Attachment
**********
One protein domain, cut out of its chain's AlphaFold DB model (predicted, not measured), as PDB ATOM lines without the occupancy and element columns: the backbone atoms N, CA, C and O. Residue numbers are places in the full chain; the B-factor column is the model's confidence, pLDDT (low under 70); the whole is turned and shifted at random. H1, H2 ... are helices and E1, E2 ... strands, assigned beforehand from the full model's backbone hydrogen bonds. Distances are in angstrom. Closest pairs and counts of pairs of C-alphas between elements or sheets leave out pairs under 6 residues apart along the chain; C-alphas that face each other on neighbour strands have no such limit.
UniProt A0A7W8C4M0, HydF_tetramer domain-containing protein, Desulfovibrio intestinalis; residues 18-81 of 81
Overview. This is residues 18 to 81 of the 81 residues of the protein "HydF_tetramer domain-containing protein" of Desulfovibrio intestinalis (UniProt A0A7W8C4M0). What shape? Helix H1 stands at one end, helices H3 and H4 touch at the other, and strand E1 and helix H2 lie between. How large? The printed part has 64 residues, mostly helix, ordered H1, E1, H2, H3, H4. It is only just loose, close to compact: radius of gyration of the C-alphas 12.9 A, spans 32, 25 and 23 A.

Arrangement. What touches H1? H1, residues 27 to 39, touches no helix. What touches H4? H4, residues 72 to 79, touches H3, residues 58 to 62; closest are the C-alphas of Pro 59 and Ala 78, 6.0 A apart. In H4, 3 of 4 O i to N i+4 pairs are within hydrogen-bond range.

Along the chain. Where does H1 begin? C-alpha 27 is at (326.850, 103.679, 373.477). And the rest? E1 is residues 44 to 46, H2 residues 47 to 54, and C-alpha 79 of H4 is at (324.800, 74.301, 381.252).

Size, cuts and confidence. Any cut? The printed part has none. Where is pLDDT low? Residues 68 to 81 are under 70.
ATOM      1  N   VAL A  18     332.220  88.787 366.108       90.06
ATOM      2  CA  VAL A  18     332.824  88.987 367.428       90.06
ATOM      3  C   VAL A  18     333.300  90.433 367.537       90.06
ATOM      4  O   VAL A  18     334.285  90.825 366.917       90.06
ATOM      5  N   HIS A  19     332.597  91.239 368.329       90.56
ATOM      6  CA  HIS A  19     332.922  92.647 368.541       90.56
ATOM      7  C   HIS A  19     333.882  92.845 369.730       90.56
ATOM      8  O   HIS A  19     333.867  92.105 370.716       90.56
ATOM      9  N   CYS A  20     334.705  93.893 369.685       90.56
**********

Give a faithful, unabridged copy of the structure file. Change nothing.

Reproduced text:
One protein domain, cut out of its chain's AlphaFold DB model (predicted, not measured), as PDB ATOM lines without the occupancy and element columns: the backbone atoms N, CA, C and O. Residue numbers are places in the full chain; the B-factor column is the model's confidence, pLDDT (low under 70); the whole is turned and shifted at random. H1, H2 ... are helices and E1, E2 ... strands, assigned beforehand from the full model's backbone hydrogen bonds. Distances are in angstrom. Closest pairs and counts of pairs of C-alphas between elements or sheets leave out pairs under 6 residues apart along the chain; C-alphas that face each other on neighbour strands have no such limit.
UniProt A0A7W8C4M0, HydF_tetramer domain-containing protein, Desulfovibrio intestinalis; residues 18-81 of 81
Overview. This is residues 18 to 81 of the 81 residues of the protein "HydF_tetramer domain-containing protein" of Desulfovibrio intestinalis (UniProt A0A7W8C4M0). What shape? Helix H1 stands at one end, helices H3 and H4 touch at the other, and strand E1 and helix H2 lie between. How large? The printed part has 64 residues, mostly helix, ordered H1, E1, H2, H3, H4. It is only just loose, close to compact: radius of gyration of the C-alphas 12.9 A, spans 32, 25 and 23 A.

Arrangement. What touches H1? H1, residues 27 to 39, touches no helix. What touches H4? H4, residues 72 to 79, touches H3, residues 58 to 62; closest are the C-alphas of Pro 59 and Ala 78, 6.0 A apart. In H4, 3 of 4 O i to N i+4 pairs are within hydrogen-bond range.

Along the chain. Where does H1 begin? C-alpha 27 is at (326.850, 103.679, 373.477). And the rest? E1 is residues 44 to 46, H2 residues 47 to 54, and C-alpha 79 of H4 is at (324.800, 74.301, 381.252).

Size, cuts and confidence. Any cut? The printed part has none. Where is pLDDT low? Residues 68 to 81 are under 70.
ATOM      1  N   VAL A  18     332.220  88.787 366.108       90.06
ATOM      2  CA  VAL A  18     332.824  88.987 367.428       90.06
ATOM      3  C   VAL A  18     333.300  90.433 367.537       90.06
ATOM      4  O   VAL A  18     334.285  90.825 366.917       90.06
ATOM      5  N   HIS A  19     332.597  91.239 368.329       90.56
ATOM      6  CA  HIS A  19     332.922  92.647 368.541       90.56
ATOM      7  C   HIS A  19     333.882  92.845 369.730       90.56
ATOM      8  O   HIS A  19     333.867  92.105 370.716       90.56
ATOM      9  N   CYS A  20     334.705  93.893 369.685       90.56